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Inspiring Success on the Road to Recovery

Thursday, October 1, 2015

A Recipe for Sobriety

By Jim Corrington, Jr. LCSW
Director of Outpatient Services, Meadows Outpatient Center

Having worked in the field of addiction treatment and behavioral health as a therapist and Director for 30 years, it has been my experience that everyone who follows the suggestions in the AA Big Book gets better, everyone. They are suggestions, similar to when I went skydiving. I jumped out of a plane at 10,500 feet and after one minute of freefall, the instructors, tugging on my side, “suggested” that I pull the ripcord. We all have choices. 

A metaphor I like to use is the Tollhouse Cookie Recipe. Back in the ‘30’s Ruth Wakefield, living in a Cape Cod style house on the outskirts of Whitman, MA. in the “Tollhouse Inn,” (the original house built in 1709 charged passengers tolls for changing horses, meals, etc.) decided to add bits of chocolate to a cookie dough from an old Colonial Day recipe for Butter Drop Do cookies. 

She thought the chocolate would just melt out of the cookie, but it didn’t — and they turned out delicious. In 1939 the Nestles Tollhouse cookie recipe was published and printed on all the bags of chocolate chips. Today, 76 years later, if we buy the ingredients listed on the bag of chocolate chips, and follow the directions exactly as they are written, we get great cookies every time. 

That’s why I say there is a 100% recovery rate for people who follow the directions. 
In the same year, 1939, the book  Alcoholics Anonymous first edition was published. The AA Big Book says, “Clear cut directions are given showing how we recovered.” Page 29. It is simple. It is straightforward and “it works, it really does.” 

This article is about how to get and stay clean and sober the rest of your life, one day at a time. Relapse does not have to be part of recovery. The problem arises when we hear, “But you don’t understand, my case is different.” If one believes this,  the “recipe” doesn’t apply or work to them. 
I always say to those who feel they’re different, “surely in the millions of people in long-term successful recovery in the world (23 million people in the U.S. alone in “long term successful recovery”) – (Anonymous People movie)  there are people who have gone through nearly exact circumstances as yourself, applied the program of recovery outlined in the Big Book to their lives, received any outside help needed, and had the promises come true for them (each and every promise..pg.83).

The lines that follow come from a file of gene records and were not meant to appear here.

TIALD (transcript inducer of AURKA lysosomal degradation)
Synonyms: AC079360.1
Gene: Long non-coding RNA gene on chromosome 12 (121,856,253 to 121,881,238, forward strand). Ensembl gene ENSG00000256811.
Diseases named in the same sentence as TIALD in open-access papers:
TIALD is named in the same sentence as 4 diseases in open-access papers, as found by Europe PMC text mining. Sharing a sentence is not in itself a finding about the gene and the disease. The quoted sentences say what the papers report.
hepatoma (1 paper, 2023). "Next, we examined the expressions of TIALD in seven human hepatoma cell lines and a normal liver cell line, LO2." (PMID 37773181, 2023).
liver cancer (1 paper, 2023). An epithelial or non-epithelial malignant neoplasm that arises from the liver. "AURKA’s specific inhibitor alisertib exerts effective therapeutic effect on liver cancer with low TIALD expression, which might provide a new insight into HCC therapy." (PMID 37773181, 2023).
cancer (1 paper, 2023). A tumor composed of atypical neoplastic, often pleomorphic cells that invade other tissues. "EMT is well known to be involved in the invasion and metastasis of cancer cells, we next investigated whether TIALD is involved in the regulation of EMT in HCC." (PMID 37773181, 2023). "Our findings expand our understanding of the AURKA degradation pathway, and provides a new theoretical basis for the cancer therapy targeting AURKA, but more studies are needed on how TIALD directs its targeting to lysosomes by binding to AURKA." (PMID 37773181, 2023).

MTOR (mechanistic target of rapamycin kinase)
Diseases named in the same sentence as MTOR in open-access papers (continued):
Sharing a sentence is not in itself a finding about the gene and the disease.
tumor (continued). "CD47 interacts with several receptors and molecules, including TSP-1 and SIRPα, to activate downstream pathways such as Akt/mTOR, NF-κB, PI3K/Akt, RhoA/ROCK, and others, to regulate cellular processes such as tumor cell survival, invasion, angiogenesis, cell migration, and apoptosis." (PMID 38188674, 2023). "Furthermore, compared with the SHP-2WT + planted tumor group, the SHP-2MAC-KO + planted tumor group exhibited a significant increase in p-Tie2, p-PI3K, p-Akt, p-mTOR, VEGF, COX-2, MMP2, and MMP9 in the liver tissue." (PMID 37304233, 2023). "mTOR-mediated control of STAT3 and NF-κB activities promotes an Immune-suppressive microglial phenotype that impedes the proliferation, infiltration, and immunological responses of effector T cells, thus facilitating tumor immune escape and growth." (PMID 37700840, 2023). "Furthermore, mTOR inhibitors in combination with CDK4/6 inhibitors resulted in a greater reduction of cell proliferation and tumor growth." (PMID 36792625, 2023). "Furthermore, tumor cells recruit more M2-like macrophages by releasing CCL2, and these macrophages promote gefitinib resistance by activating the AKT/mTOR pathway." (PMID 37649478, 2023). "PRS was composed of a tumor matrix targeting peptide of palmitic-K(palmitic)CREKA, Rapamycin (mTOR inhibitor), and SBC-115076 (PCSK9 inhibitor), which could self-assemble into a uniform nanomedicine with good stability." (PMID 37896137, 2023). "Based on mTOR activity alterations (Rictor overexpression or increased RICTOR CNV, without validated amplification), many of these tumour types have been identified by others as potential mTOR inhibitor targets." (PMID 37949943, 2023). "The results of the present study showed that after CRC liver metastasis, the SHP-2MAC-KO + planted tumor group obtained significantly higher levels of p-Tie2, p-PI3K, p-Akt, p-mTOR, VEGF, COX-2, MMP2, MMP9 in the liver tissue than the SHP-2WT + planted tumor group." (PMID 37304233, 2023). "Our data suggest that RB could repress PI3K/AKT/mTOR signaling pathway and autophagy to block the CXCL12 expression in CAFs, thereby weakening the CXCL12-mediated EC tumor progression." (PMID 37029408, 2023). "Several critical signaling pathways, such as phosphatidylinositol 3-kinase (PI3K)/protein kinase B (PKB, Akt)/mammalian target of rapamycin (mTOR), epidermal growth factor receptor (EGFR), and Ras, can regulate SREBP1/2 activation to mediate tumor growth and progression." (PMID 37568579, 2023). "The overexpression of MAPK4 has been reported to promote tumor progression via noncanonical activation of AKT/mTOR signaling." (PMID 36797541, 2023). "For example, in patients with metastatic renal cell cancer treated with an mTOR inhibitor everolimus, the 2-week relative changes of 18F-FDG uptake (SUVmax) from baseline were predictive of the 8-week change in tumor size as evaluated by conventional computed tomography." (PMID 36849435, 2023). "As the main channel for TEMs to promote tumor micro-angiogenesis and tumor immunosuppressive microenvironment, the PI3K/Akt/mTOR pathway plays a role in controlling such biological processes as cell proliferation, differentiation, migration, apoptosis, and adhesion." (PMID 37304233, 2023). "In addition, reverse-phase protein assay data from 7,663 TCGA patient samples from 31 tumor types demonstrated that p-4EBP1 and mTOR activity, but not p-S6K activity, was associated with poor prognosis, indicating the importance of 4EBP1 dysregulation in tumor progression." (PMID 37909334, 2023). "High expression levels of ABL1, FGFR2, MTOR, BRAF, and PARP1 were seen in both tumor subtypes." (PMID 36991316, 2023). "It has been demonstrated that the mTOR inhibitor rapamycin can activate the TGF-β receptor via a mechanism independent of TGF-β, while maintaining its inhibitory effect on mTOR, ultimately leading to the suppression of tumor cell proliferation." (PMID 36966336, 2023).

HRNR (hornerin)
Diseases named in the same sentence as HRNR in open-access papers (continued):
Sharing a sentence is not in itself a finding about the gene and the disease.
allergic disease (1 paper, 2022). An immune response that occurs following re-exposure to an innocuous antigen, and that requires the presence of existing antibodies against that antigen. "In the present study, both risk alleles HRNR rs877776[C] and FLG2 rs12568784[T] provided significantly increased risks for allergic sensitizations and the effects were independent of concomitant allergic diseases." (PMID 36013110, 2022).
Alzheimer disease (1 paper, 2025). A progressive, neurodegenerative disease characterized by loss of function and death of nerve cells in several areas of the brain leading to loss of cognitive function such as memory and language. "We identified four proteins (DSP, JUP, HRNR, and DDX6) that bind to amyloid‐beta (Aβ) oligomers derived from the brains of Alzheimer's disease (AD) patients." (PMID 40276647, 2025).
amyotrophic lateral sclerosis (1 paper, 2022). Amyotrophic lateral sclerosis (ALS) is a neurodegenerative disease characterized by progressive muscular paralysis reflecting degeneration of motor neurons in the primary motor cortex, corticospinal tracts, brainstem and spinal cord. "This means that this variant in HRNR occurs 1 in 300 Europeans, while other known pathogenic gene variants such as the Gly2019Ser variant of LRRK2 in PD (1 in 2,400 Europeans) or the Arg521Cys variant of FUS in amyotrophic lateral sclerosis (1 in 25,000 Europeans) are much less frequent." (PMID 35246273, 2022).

I also remind folks of the Herbert Spencer quote in the Spiritual Experience Appendix of the AA Big Book: “There is a principle which is a bar against information, proof against all arguments, and cannot fail to keep a man in everlasting ignorance; that principle is contempt prior to investigation.” 
In nearly every AA meeting in the world we read, “Rarely have we seen a person fail who has thoroughly followed our path. Those who do not recover are people who cannot or will not completely give themselves to this simple program.” 
In addition to the Big Book of AA, there are many tools and skills required, (trauma work, family of origin work, psychiatric services) if practiced and utilized can guarantee great results in sobriety. The following is my interpretation of the “Recipe for Sobriety.”

Total Abstinence

Most people who think they’re chronic relapsers are not. They simply have not given up their right to a chemical peace of mind. The first step means, I can’t have anymore — ever, one day at a time. And, no switching to another addictive drug. I get a sobriety or clean date, meaning I’m clean and sober. 

The good news is one only has to do this a day at a time. This is AA’s most well-known slogan for a reason. I always say, “Just don’t drink or use before you go to sleep.” If you do that, you’ll die clean and sober at the end of a long run of sobriety. 

The trick is, it appears difficult to stay clean and sober one day at a time, if one hasn’t given up their “right” to do a “little sumpin’ sumpin’ “ for life. The AA Big Book states, “We have seen the truth demonstrated again and again: “Once an alcoholic, always an alcoholic. Commencing to drink after a period of sobriety, we are in a short time as bad as ever. If we are planning to stop drinking, there must be no reservation of any kind, nor any lurking notion that someday we will be immune to alcohol.” (p.33) 

The most important ingredient in this recipe is to give up your right to drink and drug— for life….and then, immediately snap back in to just doing it One Day at a Time.